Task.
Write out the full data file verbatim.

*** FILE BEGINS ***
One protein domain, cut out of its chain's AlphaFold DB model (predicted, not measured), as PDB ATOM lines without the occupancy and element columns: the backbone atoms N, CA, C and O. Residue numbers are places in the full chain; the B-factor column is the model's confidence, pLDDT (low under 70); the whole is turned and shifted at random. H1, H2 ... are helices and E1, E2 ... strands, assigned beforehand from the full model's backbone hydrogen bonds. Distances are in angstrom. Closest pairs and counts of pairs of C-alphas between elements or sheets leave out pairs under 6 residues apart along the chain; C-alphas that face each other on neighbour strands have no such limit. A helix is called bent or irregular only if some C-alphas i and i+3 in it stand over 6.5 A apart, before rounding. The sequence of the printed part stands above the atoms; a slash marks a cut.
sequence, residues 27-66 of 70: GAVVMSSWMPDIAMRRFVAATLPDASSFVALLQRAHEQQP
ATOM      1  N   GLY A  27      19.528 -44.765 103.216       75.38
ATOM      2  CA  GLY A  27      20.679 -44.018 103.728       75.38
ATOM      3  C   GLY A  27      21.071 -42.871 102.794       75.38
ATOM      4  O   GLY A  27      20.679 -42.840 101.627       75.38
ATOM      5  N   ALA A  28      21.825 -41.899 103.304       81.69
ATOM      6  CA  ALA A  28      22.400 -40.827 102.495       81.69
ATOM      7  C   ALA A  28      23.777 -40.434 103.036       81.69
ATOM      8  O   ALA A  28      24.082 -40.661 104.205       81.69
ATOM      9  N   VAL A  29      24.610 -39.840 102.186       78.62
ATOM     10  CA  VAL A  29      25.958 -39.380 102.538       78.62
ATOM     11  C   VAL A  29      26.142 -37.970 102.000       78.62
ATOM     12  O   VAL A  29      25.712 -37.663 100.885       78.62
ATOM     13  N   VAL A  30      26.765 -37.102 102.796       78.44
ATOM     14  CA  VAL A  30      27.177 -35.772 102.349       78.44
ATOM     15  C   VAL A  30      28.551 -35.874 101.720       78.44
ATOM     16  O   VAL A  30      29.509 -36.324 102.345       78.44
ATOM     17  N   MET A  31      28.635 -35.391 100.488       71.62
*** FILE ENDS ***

One protein domain, cut out of its chain's AlphaFold DB model (predicted, not measured), as PDB ATOM lines without the occupancy and element columns: the backbone atoms N, CA, C and O. Residue numbers are places in the full chain; the B-factor column is the model's confidence, pLDDT (low under 70); the whole is turned and shifted at random. H1, H2 ... are helices and E1, E2 ... strands, assigned beforehand from the full model's backbone hydrogen bonds. Distances are in angstrom. Closest pairs and counts of pairs of C-alphas between elements or sheets leave out pairs under 6 residues apart along the chain; C-alphas that face each other on neighbour strands have no such limit. A helix is called bent or irregular only if some C-alphas i and i+3 in it stand over 6.5 A apart, before rounding. The sequence of the printed part stands above the atoms; a slash marks a cut.
sequence, residues 27-66 of 70: GAVVMSSWMPDIAMRRFVAATLPDASSFVALLQRAHEQQP
ATOM      1  N   GLY A  27      19.528 -44.765 103.216       75.38
ATOM      2  CA  GLY A  27      20.679 -44.018 103.728       75.38
ATOM      3  C   GLY A  27      21.071 -42.871 102.794       75.38
ATOM      4  O   GLY A  27      20.679 -42.840 101.627       75.38
ATOM      5  N   ALA A  28      21.825 -41.899 103.304       81.69
ATOM      6  CA  ALA A  28      22.400 -40.827 102.495       81.69
ATOM      7  C   ALA A  28      23.777 -40.434 103.036       81.69
ATOM      8  O   ALA A  28      24.082 -40.661 104.205       81.69
ATOM      9  N   VAL A  29      24.610 -39.840 102.186       78.62
ATOM     10  CA  VAL A  29      25.958 -39.380 102.538       78.62
ATOM     11  C   VAL A  29      26.142 -37.970 102.000       78.62
ATOM     12  O   VAL A  29      25.712 -37.663 100.885       78.62
ATOM     13  N   VAL A  30      26.765 -37.102 102.796       78.44
ATOM     14  CA  VAL A  30      27.177 -35.772 102.349       78.44
ATOM     15  C   VAL A  30      28.551 -35.874 101.720       78.44
ATOM     16  O   VAL A  30      29.509 -36.324 102.345       78.44
ATOM     17  N   MET A  31      28.635 -35.391 100.488       71.62